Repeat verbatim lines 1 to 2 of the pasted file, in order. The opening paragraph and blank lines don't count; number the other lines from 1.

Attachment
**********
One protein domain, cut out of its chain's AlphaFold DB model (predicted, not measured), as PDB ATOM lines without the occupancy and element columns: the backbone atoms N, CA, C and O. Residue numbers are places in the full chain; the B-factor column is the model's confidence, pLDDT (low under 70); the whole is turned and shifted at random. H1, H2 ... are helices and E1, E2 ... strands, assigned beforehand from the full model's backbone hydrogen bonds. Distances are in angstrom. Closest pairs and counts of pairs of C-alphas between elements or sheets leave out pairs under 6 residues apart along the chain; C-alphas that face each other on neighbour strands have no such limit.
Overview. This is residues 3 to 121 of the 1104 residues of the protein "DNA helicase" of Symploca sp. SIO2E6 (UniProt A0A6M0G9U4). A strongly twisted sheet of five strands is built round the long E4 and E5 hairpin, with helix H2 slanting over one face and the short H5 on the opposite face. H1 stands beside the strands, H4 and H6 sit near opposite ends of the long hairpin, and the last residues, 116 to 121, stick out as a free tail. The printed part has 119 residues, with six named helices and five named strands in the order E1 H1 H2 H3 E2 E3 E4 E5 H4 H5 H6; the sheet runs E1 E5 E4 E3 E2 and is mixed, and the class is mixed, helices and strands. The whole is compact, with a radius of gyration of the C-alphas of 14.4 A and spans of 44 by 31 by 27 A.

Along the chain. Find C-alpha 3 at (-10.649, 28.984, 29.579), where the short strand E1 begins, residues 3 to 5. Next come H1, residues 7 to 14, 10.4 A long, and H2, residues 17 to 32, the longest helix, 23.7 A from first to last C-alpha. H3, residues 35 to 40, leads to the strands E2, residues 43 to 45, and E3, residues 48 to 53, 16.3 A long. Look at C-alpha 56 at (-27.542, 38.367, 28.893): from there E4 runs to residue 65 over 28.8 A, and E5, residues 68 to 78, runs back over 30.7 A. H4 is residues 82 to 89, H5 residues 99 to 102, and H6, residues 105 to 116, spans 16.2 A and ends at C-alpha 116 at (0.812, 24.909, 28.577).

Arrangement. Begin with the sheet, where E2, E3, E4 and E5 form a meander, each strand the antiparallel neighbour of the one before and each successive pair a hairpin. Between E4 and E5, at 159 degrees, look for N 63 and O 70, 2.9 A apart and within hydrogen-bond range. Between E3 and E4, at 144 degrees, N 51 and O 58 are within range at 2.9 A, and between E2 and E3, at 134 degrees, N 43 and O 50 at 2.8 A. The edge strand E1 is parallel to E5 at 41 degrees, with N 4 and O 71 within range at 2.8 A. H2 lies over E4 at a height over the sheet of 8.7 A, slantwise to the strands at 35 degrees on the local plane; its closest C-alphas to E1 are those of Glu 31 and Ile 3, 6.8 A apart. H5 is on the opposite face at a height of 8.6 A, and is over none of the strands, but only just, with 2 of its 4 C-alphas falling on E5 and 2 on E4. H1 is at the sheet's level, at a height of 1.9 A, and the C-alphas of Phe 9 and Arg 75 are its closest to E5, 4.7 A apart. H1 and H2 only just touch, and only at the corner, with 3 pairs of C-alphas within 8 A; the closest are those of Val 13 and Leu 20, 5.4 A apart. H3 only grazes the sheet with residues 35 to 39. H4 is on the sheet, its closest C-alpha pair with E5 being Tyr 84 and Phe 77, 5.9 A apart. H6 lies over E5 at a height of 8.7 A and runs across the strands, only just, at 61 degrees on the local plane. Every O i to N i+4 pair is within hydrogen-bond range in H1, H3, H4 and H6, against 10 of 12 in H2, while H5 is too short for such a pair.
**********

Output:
Overview. This is residues 3 to 121 of the 1104 residues of the protein "DNA helicase" of Symploca sp. SIO2E6 (UniProt A0A6M0G9U4). A strongly twisted sheet of five strands is built round the long E4 and E5 hairpin, with helix H2 slanting over one face and the short H5 on the opposite face. H1 stands beside the strands, H4 and H6 sit near opposite ends of the long hairpin, and the last residues, 116 to 121, stick out as a free tail. The printed part has 119 residues, with six named helices and five named strands in the order E1 H1 H2 H3 E2 E3 E4 E5 H4 H5 H6; the sheet runs E1 E5 E4 E3 E2 and is mixed, and the class is mixed, helices and strands. The whole is compact, with a radius of gyration of the C-alphas of 14.4 A and spans of 44 by 31 by 27 A.

Along the chain. Find C-alpha 3 at (-10.649, 28.984, 29.579), where the short strand E1 begins, residues 3 to 5. Next come H1, residues 7 to 14, 10.4 A long, and H2, residues 17 to 32, the longest helix, 23.7 A from first to last C-alpha. H3, residues 35 to 40, leads to the strands E2, residues 43 to 45, and E3, residues 48 to 53, 16.3 A long. Look at C-alpha 56 at (-27.542, 38.367, 28.893): from there E4 runs to residue 65 over 28.8 A, and E5, residues 68 to 78, runs back over 30.7 A. H4 is residues 82 to 89, H5 residues 99 to 102, and H6, residues 105 to 116, spans 16.2 A and ends at C-alpha 116 at (0.812, 24.909, 28.577).